A close analysis of Diallo's writings reveals new information about his life history; his relationships with the elites in both Bundu and London; his scholarly abilities; and the history of Bundu itself. Diallo used the technology of writing to direct the course of his own life and career, converting a disastrous course of events into favourable opportunities for himself.
The Līḷācaritra, the first literary text in Marathi, is a prose biography of Cakradhar compiled by his followers in the last quarter of the thirteenth century. The close attention to place in the Līḷācaritra is key to understanding not only this text from long ago and far away but also the attachment to particular places in other highly mobile worlds, including our own. The Līḷācaritra follows Cakradhar's ascetic peregrinations, as well as journeys made by the many people who came to see him or attempted to return to his presence (his sannidhān). The text's attention to the details of Cakradhar's daily life, including the places he visited, is motivated by bhakti (devotional love). In order to soothe the pain they felt at his absence, the community of Cakradhar's followers practiced remembrance of the things he had said and done, and made pilgrimages to the places where he had stayed.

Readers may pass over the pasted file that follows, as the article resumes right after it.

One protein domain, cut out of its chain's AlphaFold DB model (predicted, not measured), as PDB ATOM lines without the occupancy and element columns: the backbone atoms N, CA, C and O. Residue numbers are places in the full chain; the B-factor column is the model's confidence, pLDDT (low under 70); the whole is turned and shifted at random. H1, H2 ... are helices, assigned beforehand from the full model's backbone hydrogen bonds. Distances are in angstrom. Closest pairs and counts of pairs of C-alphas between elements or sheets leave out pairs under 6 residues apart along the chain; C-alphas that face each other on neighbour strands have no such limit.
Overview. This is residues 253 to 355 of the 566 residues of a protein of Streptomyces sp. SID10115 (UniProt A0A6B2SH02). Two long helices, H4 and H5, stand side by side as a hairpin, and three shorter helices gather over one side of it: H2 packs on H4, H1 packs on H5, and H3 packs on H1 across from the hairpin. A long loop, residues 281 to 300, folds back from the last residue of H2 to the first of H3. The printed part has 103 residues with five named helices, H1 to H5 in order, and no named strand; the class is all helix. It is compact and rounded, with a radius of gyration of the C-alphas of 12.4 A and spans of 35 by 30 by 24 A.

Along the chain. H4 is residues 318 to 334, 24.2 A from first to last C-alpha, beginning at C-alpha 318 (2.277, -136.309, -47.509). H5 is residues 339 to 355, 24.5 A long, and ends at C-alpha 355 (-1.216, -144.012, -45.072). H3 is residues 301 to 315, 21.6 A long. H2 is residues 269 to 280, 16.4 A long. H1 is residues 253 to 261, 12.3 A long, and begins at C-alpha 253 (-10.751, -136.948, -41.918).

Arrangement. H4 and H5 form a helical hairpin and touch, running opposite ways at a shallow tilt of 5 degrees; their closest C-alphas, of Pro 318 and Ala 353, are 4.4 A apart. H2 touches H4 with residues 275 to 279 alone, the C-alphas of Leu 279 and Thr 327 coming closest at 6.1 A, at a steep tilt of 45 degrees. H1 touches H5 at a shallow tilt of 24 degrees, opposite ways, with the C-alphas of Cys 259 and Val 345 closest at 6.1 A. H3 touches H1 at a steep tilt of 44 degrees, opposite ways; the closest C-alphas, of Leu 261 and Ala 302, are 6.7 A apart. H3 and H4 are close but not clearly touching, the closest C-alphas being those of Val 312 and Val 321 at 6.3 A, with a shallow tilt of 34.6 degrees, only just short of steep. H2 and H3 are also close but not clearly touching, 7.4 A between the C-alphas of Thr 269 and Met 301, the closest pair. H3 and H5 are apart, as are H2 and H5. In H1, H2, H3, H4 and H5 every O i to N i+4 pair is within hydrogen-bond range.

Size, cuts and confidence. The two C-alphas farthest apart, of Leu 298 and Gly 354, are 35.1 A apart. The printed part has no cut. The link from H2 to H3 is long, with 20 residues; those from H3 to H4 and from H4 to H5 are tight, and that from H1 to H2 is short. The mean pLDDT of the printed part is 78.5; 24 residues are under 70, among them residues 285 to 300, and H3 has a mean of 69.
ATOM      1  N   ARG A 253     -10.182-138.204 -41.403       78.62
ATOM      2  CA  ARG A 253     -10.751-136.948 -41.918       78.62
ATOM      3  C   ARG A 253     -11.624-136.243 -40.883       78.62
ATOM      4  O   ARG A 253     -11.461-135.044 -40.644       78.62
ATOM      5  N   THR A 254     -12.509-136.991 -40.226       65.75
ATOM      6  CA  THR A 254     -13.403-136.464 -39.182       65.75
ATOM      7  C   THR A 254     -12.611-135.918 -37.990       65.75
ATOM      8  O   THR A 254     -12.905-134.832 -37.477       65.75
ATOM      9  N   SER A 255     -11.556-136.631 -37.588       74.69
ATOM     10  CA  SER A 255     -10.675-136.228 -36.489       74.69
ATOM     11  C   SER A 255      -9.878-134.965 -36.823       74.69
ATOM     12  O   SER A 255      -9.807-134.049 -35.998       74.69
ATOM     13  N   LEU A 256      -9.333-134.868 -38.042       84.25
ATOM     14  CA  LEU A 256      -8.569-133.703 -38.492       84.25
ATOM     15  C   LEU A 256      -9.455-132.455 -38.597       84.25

The chapter summarizes the findings in the book, focusing on the need for new approaches to the study of Muslim historical writing. It begins by documenting the utility of the model proposed in chapter one for the case studies in chapters two through four. It then turns to more foundational questions about the nature of early Muslim historiography focusing on three areas: presuppositions that governed the craft of historical writing, the intended audiences of historical works, and the methods employed by historians. This chapter also explicitly rejects the arbitrary division between Sunni and Shi‘i historical works.